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Sunday, November 21, 2021

Green NCAP To Modify Testing Procedures In 2022


The Green New Car Assessment Program or Green NCAP is considering a big change in testing methodology come 2022.

So far, Green NCAP rates cars only on tailpipe emissions, so electric cars—which emit no tailpipe gases—have a head-start. In 2022, Green NCAP will base its assessment of greenhouse gases emissions on a well-to-wheel analysis, meaning that the environmental impact which went into the production of the energy source will also be included. This will give a better indication of the true environmental footprint of cars to consumers, especially for electric vehicles.

Alex Damyanov, incoming Technical Manager for Green NCAP explains, “Looking only at tailpipe emissions flatters all-electric vehicles by ignoring the energy consumed in producing the electricity they use. We know that, and we are working to refine our rating scheme to reflect that fact. Next year, we plan to also provide consumers with a total life-cycle analysis (LCA) which will allow them to see for themselves which car offers the cleanest mode of transport, depending on the use they make of the car, where their electricity comes from, where the vehicle is produced and how it is ultimately salvaged.”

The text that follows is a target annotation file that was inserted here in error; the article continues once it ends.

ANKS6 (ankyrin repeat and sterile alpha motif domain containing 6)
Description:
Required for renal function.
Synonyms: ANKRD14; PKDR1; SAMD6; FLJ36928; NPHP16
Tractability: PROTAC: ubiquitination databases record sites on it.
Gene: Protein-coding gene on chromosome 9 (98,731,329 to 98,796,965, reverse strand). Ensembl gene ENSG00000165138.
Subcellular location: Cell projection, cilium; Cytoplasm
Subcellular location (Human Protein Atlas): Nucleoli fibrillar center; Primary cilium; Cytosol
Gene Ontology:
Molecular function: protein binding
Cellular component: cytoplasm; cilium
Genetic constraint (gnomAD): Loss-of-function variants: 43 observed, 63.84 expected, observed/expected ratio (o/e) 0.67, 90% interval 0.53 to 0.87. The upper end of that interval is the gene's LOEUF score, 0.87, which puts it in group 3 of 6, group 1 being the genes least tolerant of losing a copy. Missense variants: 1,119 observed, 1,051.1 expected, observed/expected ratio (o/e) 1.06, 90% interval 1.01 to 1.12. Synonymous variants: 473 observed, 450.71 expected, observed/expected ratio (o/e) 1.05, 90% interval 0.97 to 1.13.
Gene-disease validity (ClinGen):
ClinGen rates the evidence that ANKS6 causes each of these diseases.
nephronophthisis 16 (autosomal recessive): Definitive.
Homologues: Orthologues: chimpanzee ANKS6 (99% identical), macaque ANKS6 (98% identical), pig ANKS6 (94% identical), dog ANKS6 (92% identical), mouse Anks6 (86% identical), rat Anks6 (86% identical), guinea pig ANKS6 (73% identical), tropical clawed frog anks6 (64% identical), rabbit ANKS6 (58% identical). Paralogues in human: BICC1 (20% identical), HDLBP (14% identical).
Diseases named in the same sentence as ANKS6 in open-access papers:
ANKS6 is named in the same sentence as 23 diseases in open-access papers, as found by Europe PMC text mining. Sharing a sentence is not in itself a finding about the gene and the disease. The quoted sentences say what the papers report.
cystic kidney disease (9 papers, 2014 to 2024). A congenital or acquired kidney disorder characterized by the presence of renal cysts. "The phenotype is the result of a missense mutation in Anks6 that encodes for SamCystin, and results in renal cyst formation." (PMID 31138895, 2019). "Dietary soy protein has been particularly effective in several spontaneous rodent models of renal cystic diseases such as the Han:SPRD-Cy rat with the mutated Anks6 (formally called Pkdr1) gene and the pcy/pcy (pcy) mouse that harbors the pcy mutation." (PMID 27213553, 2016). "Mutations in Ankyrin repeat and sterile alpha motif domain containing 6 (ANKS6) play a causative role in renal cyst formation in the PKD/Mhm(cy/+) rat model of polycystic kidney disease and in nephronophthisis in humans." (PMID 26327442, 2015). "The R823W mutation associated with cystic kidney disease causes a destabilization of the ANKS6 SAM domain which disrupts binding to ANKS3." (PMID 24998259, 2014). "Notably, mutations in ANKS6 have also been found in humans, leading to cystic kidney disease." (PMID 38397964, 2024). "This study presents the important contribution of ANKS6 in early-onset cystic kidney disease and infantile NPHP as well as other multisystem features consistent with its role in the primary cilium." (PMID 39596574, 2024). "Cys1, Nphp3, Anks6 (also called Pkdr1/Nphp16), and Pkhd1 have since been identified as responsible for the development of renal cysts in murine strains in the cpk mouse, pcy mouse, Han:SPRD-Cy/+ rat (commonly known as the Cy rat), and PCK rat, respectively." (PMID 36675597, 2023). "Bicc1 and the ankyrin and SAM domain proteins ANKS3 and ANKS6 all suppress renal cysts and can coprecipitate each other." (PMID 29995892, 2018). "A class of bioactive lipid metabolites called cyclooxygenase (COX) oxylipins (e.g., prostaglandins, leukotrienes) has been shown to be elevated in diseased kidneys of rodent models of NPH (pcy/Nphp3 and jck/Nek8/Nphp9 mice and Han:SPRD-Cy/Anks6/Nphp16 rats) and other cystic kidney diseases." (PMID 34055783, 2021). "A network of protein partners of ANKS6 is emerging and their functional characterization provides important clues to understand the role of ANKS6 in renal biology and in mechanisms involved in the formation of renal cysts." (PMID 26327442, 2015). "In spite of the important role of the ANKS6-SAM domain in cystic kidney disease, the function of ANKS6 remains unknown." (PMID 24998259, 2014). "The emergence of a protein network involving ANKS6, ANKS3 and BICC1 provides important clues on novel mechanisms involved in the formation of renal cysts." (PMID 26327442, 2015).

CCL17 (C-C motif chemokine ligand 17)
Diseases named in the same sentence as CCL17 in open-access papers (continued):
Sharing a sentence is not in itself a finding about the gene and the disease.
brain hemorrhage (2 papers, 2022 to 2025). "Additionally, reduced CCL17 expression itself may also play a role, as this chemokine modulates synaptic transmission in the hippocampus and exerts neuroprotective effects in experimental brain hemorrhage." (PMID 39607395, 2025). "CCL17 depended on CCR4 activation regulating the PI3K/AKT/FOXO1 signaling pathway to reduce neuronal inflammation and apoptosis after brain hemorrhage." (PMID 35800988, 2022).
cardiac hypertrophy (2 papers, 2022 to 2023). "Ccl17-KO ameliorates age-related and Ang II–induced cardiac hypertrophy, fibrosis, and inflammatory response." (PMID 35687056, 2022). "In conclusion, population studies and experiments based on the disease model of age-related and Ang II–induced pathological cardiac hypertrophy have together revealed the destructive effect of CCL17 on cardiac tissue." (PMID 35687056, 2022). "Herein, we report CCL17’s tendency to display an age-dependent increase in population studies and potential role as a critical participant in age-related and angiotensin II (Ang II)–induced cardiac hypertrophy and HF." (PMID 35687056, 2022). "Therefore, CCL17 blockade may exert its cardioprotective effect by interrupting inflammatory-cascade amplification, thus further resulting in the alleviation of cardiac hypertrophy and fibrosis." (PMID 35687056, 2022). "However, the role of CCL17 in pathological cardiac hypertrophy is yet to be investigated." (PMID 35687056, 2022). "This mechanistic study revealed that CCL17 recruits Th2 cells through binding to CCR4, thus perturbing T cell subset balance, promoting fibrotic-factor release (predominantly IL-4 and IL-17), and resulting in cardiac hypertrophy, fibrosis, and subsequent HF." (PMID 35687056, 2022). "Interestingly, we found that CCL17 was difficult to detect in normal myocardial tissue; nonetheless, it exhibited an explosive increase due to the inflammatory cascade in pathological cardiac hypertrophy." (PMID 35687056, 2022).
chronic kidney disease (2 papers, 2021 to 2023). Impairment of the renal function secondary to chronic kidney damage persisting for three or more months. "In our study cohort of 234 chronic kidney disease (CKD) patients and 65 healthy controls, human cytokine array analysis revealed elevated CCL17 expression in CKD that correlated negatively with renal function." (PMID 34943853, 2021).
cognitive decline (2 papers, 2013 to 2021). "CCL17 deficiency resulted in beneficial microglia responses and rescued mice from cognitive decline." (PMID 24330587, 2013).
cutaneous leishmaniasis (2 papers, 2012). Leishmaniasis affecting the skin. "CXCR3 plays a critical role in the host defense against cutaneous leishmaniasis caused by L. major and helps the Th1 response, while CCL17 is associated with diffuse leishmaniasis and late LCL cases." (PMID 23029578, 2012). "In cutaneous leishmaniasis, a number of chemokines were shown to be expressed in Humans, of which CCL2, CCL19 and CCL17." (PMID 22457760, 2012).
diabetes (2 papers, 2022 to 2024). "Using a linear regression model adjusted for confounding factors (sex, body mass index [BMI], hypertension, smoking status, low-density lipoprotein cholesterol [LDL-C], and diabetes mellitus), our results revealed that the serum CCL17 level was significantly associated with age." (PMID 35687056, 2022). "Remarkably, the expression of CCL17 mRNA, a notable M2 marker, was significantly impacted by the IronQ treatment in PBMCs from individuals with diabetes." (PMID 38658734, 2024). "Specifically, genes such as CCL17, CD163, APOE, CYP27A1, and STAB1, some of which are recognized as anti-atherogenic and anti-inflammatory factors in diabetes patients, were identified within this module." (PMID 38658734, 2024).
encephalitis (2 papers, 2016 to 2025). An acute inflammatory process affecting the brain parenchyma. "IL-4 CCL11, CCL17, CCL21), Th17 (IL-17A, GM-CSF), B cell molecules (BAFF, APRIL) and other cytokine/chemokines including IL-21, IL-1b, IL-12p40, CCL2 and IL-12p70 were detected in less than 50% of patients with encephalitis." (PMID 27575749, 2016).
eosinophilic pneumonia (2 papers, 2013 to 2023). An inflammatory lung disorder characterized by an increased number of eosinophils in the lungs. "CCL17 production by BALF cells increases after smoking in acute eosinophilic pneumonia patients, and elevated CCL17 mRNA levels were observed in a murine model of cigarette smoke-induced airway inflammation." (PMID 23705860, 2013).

This news comes as Nissan and Lexus take full advantage of the current testing protocols to reach a maximum 5-star rating based on combined performance in clean air, greenhouse gas emissions, and energy efficiency.

While the Nissan LEAF and Lexus UX 300e both scored perfect, two plug-in hybrids—the Renault Captur E-Tech and the Volkswagen Golf 8 GTE were awarded three and a half stars, while the Audi A3 Sportback 35 TDI, a diesel-powered car, scored three stars.

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